Plums were introduced into South Africa in 1656. The trees require a low temperature in winter (winter chilling) to enter into a rest period (dormancy).
The minimum air temperature during this period should be between 2,5°C and 12,5°C for a period of 850 to 1 000 hours.
Plum trees prefer deep, well-drained soils, ranging from sandy loam to sandy clay loam, with an effective depth of at least 600mm.
The trees are more tolerant of heavy or waterlogged soil than most other stone fruit types. The soil should have a pH of between 5,5 and 6,5.
Take the following into account before establishing the trees: slope, plant density, orchard design, planting date and planting depth.
Plant density will depend on the properties of the selected rootstock and the training system to be used. Under normal circumstances, you should plant the trees between 1,5m and 2m apart within the row, and establish the rows 4m to 5m apart.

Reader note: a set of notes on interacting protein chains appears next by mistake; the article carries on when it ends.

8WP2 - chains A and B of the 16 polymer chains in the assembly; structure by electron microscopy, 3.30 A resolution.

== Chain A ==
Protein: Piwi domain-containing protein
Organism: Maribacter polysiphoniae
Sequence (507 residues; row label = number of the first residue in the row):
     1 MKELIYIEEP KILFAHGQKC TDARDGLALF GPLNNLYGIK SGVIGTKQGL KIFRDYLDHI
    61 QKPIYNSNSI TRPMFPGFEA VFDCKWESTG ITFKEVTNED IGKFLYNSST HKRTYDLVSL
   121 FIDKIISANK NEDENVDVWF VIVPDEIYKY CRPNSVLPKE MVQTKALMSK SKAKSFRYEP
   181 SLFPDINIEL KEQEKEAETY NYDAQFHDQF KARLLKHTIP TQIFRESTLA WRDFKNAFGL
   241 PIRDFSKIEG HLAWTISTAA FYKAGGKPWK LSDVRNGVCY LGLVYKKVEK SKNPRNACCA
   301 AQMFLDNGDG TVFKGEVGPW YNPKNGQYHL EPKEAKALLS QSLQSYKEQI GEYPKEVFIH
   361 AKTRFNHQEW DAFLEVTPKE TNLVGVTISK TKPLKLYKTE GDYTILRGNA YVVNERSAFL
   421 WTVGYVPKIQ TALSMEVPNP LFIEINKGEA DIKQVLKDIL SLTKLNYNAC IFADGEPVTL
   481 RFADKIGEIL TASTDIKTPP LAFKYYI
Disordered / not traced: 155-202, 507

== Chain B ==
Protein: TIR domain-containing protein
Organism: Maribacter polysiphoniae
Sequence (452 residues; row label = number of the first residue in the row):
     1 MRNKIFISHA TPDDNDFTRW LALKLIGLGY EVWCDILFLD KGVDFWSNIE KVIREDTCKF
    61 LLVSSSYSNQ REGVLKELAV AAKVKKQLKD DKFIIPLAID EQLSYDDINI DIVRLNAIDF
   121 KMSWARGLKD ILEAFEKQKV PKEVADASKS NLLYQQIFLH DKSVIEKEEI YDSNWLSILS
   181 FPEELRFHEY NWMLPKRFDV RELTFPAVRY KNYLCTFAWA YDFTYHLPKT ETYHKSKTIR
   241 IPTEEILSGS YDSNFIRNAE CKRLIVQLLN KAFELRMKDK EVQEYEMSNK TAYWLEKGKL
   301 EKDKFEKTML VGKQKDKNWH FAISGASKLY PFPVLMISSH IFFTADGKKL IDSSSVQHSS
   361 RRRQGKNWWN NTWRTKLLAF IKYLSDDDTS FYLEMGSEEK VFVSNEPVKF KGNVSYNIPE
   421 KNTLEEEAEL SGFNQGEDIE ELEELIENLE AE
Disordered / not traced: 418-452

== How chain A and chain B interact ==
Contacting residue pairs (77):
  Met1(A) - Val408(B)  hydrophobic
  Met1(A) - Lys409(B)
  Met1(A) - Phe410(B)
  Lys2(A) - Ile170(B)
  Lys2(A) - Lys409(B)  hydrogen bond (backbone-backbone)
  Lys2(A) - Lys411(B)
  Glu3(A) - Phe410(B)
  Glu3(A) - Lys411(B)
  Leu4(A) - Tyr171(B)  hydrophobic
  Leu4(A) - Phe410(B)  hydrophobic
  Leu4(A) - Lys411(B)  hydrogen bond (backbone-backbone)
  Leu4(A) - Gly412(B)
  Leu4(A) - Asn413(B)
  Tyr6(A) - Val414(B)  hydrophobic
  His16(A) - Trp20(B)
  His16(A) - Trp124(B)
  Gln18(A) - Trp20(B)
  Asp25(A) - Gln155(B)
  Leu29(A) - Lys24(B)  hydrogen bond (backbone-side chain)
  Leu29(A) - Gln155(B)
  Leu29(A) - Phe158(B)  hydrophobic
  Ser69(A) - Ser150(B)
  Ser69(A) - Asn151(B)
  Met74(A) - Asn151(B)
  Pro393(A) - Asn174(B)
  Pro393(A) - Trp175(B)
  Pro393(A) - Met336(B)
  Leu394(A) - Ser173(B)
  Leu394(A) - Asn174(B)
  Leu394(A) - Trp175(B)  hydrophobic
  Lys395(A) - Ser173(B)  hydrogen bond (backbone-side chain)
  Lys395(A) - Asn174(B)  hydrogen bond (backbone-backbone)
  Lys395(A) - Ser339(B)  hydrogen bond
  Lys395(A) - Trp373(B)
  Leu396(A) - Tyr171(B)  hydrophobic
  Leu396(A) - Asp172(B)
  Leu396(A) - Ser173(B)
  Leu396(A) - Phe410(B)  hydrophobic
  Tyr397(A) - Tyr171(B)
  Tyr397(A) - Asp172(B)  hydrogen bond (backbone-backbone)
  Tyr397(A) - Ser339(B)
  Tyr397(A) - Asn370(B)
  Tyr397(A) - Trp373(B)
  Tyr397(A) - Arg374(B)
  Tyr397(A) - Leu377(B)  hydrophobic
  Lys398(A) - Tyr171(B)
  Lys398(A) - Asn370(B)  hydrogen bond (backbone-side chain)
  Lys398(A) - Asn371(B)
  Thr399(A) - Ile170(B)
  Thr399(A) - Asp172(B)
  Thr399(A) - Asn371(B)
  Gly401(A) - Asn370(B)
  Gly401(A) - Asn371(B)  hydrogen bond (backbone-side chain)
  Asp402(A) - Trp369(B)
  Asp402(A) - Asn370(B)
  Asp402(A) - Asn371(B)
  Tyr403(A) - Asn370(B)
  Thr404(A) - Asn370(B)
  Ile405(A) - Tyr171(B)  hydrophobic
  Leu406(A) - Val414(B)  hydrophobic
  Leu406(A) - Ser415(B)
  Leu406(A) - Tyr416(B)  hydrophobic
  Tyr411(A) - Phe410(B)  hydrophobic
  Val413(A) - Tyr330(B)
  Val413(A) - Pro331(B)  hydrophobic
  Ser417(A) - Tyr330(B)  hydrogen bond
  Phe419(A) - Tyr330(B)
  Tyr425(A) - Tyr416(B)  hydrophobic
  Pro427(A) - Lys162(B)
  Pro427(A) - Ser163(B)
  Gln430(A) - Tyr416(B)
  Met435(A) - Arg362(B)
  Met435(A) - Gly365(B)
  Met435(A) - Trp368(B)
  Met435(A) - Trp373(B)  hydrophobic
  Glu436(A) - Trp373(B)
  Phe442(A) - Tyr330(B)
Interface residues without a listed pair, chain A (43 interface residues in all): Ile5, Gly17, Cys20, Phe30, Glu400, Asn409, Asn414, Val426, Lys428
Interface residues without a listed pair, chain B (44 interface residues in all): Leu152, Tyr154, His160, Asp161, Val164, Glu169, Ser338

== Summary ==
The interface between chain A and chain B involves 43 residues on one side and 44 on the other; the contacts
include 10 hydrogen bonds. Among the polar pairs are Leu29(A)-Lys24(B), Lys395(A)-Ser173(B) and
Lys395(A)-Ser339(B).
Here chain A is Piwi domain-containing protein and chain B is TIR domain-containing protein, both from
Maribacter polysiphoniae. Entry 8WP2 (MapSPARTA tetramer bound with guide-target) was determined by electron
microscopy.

If the soil is ridged, plant the trees 2m apart in the row and with an inter-row spacing of 4,5m.
Your fertilisation programme should be based on the results of soil and leaf analyses. Fertilise newly planted trees in the first year after new leaves have appeared in spring.
Place the fertiliser at, and slightly beyond, the canopy edge of the tree, never against the tree. Repeat in the second year.
Pest and disease control
The most common pests of plum trees are banded fruit weevil, scale (red and pernicious), thrips, American bollworm, fruitfly and codling moth. You can control these biologically, culturally, physically or chemically.
Birds are useful predators of these pests, and chickens and guinea fowl can be used to reduce weevil numbers. If weevils are a particular problem, remove weeds from the rows and place sticky bands around the trunks of the trees to prevent the adult weevils from reaching the canopy.
Source: ‘Plums’. 2008.